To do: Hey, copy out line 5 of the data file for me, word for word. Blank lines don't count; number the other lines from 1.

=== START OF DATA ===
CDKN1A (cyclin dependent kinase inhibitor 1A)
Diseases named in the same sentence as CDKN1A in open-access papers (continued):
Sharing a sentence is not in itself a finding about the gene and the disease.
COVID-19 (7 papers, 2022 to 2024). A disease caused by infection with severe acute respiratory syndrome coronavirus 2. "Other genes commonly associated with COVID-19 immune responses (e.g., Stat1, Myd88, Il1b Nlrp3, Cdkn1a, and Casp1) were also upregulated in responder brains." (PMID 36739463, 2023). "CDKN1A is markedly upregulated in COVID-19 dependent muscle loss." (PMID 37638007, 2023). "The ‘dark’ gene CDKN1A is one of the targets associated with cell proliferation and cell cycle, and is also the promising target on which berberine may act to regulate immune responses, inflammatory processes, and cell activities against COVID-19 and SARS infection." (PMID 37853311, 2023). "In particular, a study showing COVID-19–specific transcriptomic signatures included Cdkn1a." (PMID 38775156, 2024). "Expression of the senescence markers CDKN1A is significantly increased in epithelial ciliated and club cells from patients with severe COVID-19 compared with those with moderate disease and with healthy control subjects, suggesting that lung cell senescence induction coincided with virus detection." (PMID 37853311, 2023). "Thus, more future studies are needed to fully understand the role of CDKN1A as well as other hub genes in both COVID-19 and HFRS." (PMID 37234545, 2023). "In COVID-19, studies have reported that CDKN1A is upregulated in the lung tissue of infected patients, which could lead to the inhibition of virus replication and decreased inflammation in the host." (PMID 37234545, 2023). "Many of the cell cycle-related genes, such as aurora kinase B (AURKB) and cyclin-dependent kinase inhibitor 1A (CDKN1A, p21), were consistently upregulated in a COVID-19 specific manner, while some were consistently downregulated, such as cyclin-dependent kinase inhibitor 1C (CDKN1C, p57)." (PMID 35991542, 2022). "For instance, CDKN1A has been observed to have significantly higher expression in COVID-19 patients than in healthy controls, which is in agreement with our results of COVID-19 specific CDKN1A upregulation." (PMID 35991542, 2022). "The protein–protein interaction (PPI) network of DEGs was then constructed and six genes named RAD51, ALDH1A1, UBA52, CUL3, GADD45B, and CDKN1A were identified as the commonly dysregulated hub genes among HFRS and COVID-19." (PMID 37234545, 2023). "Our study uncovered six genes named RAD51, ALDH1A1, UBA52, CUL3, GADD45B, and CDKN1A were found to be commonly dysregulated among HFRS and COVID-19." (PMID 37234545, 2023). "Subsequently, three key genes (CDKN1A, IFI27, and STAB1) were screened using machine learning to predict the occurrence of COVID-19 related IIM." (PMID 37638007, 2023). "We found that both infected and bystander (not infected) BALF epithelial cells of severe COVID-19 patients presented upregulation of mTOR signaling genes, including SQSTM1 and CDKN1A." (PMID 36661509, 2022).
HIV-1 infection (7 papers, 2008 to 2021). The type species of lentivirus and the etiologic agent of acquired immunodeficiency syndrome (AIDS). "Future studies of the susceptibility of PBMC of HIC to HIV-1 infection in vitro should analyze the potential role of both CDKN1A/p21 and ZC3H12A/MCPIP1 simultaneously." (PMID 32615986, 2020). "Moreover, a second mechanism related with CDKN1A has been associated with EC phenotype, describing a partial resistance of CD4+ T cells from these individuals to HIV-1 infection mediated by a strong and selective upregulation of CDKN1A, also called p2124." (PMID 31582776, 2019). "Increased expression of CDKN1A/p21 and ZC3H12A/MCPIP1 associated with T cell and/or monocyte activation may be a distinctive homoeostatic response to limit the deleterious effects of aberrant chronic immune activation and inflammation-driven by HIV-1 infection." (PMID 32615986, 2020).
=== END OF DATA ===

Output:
HIV-1 infection (7 papers, 2008 to 2021). The type species of lentivirus and the etiologic agent of acquired immunodeficiency syndrome (AIDS). "Future studies of the susceptibility of PBMC of HIC to HIV-1 infection in vitro should analyze the potential role of both CDKN1A/p21 and ZC3H12A/MCPIP1 simultaneously." (PMID 32615986, 2020). "Moreover, a second mechanism related with CDKN1A has been associated with EC phenotype, describing a partial resistance of CD4+ T cells from these individuals to HIV-1 infection mediated by a strong and selective upregulation of CDKN1A, also called p2124." (PMID 31582776, 2019). "Increased expression of CDKN1A/p21 and ZC3H12A/MCPIP1 associated with T cell and/or monocyte activation may be a distinctive homoeostatic response to limit the deleterious effects of aberrant chronic immune activation and inflammation-driven by HIV-1 infection." (PMID 32615986, 2020).